Others find gay bars irrelevant, if anything, in our digital age. “Who goes to gay bars anymore?” asks Jim Buckell, a 58-year-old Australian writer who met his current partner on a gay dating app a few months ago. “If you want to meet a gay man in 2017, you hook up online.”
Buckell said that for men who grew up in the pre-internet age and are used to the subcultures of traditional gay bars, it takes some adjusting to orient oneself to dating app culture. “Generally, men are there for sex, either right then or in the very near future. But there’s some room to wriggle around if you want to make friends—you just have to know how to create it,” he said.
Some worry that when gay bars are lost, opportunities for spontaneous interaction between subsets of the LGBTQ community are lost with them.
“Tribe culture has always existed—you know, bears, twinks, beefcakes,” said Josh Tsang, a 29-year-old bi-identifying Chinese/Thai personal trainer who lives between Melbourne and London. “I think apps help streamline what you want, but they do close up people’s minds about interacting within those groups. It’s more of a concern for me that the only gays portrayed in media are white, athletic-looking role models, and that that idea of beauty and attraction might be compounded further when people are using these apps,” he said, referring to app filters. Critics have pointed out the problematic nature of such options.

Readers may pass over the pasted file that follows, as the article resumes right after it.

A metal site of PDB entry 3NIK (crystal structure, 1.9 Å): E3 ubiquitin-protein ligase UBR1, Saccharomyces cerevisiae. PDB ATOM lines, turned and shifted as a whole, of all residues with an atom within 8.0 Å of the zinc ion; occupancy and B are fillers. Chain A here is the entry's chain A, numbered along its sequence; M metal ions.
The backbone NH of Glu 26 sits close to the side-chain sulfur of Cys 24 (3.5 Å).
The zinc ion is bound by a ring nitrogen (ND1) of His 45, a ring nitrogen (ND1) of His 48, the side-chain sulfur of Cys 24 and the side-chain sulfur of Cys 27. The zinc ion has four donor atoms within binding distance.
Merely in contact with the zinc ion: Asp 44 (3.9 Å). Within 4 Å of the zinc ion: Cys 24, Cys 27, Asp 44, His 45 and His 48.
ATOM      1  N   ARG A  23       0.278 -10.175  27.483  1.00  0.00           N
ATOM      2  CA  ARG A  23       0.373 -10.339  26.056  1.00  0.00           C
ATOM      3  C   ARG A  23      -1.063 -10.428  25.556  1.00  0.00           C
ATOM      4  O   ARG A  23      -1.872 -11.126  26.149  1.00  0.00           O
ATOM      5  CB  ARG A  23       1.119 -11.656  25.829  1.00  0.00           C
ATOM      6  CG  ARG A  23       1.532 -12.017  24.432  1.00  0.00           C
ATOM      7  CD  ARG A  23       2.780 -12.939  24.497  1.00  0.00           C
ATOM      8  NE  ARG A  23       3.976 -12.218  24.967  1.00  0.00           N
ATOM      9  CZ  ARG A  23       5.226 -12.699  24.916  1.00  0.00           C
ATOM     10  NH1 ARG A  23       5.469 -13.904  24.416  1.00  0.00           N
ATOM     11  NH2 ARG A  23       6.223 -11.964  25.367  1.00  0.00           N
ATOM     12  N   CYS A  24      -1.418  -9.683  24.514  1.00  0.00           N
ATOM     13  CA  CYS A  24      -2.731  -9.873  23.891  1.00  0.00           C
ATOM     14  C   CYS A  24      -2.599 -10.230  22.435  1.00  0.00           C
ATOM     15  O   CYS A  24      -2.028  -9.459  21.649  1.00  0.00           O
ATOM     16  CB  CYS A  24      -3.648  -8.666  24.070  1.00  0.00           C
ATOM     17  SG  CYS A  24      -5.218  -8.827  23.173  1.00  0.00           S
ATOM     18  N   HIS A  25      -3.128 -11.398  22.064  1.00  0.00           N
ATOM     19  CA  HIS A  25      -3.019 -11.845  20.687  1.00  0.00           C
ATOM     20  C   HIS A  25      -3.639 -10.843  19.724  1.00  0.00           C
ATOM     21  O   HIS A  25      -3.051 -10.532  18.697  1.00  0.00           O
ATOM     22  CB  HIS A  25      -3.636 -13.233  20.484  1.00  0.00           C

Tsang said he uses apps to make friends, date and find sex all the same. But at the same time, he elaborated that he’s experienced his share of racism through both apps and gay bars—and that at least the former can help filter out those racists. An app user once “claimed that because of my ethnicity, I should have been happy that someone was paying attention to me,” he said. On the other hand, “I’m bi, and never feel 100 percent complete comfortable in a gay bar, because I’m usually being cruised by ‘rice queens’ at the urinals, or find that people have no interest in me based on my ethnic background. Apps do help equalize ethnic barriers, as both parties in certain apps can filter out what they like and dislike.”